Mastering Cranberry Sauce with Rebecca Ireland
The Thanksgiving table isn't complete without homemade cranberry sauce. Cranberries are native to North America, and Native American tribes were likely using them in various ways long before the arrival of Europeans. However, the specific history of cranberry sauce in the context of Thanksgiving in the United States is more recent.
The use of cranberry sauce at Thanksgiving became more widespread in the 19th century. Commercially canned cranberry sauce first appeared in the early 1900s. The availability of canned cranberry sauce made it easier for people to incorporate this tart and flavorful condiment into their Thanksgiving meals but if you don't want the canned version here's a simple and decadent version you can impress your guests with!
- ⅔ cup sugar (133g)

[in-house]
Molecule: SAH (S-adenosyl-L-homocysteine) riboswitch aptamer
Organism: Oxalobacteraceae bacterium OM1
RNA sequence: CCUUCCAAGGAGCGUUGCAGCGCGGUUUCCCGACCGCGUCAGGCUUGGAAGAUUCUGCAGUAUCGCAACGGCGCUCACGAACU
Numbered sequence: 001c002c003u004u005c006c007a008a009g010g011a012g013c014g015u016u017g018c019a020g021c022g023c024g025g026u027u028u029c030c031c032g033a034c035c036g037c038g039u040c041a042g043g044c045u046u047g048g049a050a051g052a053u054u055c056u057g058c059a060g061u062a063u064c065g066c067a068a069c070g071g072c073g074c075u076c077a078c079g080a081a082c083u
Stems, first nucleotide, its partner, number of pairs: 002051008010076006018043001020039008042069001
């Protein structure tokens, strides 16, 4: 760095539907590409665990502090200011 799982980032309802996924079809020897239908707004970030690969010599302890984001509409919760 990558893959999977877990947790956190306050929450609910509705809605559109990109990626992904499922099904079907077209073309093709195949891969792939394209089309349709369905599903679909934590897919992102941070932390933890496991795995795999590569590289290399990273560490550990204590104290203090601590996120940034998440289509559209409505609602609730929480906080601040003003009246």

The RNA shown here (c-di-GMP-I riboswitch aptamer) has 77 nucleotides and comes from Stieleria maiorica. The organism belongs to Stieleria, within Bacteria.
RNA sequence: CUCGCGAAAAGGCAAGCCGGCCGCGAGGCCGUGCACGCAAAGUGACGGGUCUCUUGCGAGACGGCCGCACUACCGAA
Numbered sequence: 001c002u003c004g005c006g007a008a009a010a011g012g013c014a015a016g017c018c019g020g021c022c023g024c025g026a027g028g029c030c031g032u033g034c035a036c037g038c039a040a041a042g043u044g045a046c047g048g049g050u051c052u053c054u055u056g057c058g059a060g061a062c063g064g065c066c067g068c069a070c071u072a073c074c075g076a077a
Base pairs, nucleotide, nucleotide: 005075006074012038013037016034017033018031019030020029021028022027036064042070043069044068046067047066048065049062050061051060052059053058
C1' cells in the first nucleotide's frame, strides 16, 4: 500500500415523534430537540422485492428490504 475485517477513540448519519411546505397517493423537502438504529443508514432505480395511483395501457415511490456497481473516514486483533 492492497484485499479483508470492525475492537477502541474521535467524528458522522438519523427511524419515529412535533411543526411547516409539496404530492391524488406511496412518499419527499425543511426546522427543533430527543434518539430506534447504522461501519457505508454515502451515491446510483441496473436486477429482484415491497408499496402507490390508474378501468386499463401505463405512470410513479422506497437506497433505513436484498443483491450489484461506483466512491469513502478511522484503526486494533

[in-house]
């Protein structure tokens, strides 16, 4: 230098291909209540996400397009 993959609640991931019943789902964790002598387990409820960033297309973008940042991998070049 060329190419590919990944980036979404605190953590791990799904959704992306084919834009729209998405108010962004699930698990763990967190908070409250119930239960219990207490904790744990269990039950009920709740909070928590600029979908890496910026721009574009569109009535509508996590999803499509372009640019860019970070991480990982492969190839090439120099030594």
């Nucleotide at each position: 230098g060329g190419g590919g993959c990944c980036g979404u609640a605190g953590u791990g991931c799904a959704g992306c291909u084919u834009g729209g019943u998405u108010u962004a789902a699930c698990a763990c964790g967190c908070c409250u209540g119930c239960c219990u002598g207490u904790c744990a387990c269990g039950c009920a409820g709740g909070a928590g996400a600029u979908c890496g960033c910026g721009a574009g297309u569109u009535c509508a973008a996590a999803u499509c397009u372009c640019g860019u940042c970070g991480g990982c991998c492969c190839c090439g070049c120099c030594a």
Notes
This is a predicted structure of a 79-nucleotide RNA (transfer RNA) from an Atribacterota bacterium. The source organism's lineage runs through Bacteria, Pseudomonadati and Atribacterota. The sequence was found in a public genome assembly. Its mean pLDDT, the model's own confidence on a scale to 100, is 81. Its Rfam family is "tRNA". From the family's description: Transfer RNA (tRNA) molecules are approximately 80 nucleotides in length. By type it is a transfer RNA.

- ⅓ cup light brown sugar, tightly packed (67g)
- ⅓ cup water (78ml)
- ⅔ cup fresh squeezed juice of an orange (157ml)
- 2 TBS orange zest
- 12 oz cranberries rinsed and picked through -- bad ones ones removed (340g)
- 3/4 cup chipped walnuts or roasted pecans (you may omit this if your prefer nut-free or have allergy's) (170g)
Combine sugars, water, and orange juice in a medium-sized saucepan over medium heat. Whisk until sugars are dissolved, and bring to a boil.
Add cranberries along with orange zest and return to a boil.
Reduce heat to a simmer and continue to cook cranberries, stirring occasionally, 10-15 minutes or until all or most berries have burst (careful, they may splatter) and the mixture is slightly reduced. The longer you cook your cranberries the thicker your mixture will be, but it will also thicken up after standing.
Transfer mixture to a bowl and allow it to cool for at least 20 minutes at room temperature.-
Cover and refrigerate at least 2 hours before serving.